Photo credit: WindyLife@deviantART
I’m currently reading a book entitled “The Buddha and the Borderline” by Kiera Van Gelder. It tells the story of one woman’s struggles with borderline personality disorder (BPD) symptoms for years before having it properly diagnosed, and her use of dialectical behavioral therapy (DBT) and Zen Buddhism to recover. I’m five chapters in, but it’s a fascinating read. Van Gelder is almost bluntly transparent about her struggles, and it’s refreshing to hear someone else go through similar experiences to what I’ve been through in my life.
One of the main tenets of DBT is a concept called radical acceptance. It essentially means that you accept who and what you are, right now, in this very moment, strengths and weaknesses, flaws and all. Mindfulness is a big part of this concept, and the yoga is helping with that. But how do you accept who and what you are when you don’t know what that is?
I thought I’d address the topic of self-esteem today, since that’s one of the parts of the title of this blog. I know I have pretty low self-esteem, but what does high self-esteem look like? So I hit Google to try and find an answer.
The Mayo Clinic was my first hit, in an article called “Self-Esteem Check: Too Low or Just Right?” It talks about healthy self-esteem rather than high self-esteem, and to be honest, that’s more along the lines of what I’m looking for anyway. I came across this passage:
When you have healthy self-esteem it means you have a balanced, accurate view of yourself. For instance, you have a good opinion of your abilities but recognize your flaws.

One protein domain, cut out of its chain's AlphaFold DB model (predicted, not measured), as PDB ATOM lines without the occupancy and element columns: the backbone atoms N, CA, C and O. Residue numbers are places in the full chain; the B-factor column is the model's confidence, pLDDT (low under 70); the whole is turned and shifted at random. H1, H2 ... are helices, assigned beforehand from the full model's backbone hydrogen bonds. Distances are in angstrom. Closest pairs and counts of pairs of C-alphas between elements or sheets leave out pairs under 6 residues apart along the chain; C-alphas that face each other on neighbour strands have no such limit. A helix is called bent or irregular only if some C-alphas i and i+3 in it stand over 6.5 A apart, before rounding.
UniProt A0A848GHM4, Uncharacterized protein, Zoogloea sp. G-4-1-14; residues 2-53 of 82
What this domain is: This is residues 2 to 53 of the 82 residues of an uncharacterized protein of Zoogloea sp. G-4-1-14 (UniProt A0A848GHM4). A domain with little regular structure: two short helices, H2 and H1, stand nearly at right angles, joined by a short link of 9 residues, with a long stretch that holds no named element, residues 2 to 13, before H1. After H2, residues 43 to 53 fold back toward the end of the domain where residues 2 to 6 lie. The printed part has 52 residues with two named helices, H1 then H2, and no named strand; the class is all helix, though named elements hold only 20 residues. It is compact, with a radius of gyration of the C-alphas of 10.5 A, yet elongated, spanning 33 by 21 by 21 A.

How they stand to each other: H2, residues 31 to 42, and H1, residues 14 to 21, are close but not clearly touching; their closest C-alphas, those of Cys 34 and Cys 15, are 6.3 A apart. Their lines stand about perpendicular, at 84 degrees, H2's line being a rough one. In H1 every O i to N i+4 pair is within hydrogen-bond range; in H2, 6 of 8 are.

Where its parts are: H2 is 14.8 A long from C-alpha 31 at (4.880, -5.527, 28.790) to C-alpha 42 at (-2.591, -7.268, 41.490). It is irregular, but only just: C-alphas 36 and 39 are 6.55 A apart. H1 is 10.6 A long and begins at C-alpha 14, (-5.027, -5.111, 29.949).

That sounds so much like what “radical acceptance” starts with. But does self-esteem lead to radical acceptance, or is it really the other way around, with radical acceptance blazing the trail toward healthy self-esteem?
I have so much to learn about this new diagnosis. Looks like I’ll be starting a DBT group therapy of my own on the 10th, so I’ll find out.
In the meantime, I can just acknowledge who and what I am, right now, in this very moment, strengths and weaknesses, flaws and all.
I am a compassionate person.
I am disabled.
I am very talented in the kitchen.
I don’t think I’m worthy of love most of the time.
Sometimes, I believe I’m a pretty awesome guy.
Other times, I don’t think I’m anything.
I am a very good listener.
I get distracted easily if I’m bored.
I’m working hard to improve my physical and mental health.
I’m so tired most of the time, all I want to do is sleep.
I am all these things and more, and I acknowledge them all. Right now, in this moment, it’s okay to be a flawed human being. Technically, we’re all flawed.
One of the minor subplots of the movie “The Last Samurai” is Katsumoto’s (Ken Watanabe) search for an elusive cherry blossom.
The perfect blossom is a rare thing. You could spend your life looking for one, and it would not be a wasted life.
At the end of the movie (I won’t spoil the rest of the plot), he has an epiphany as he gazes on a spectacular tree of the beautiful flowers, some blowing away on a light breeze.
Perfect. They are all perfect.
Perhaps that’s how we should view our humanity. Perfect in all its imperfections.
I am like a cherry blossom.
I am flawed.
And that’s just perfect.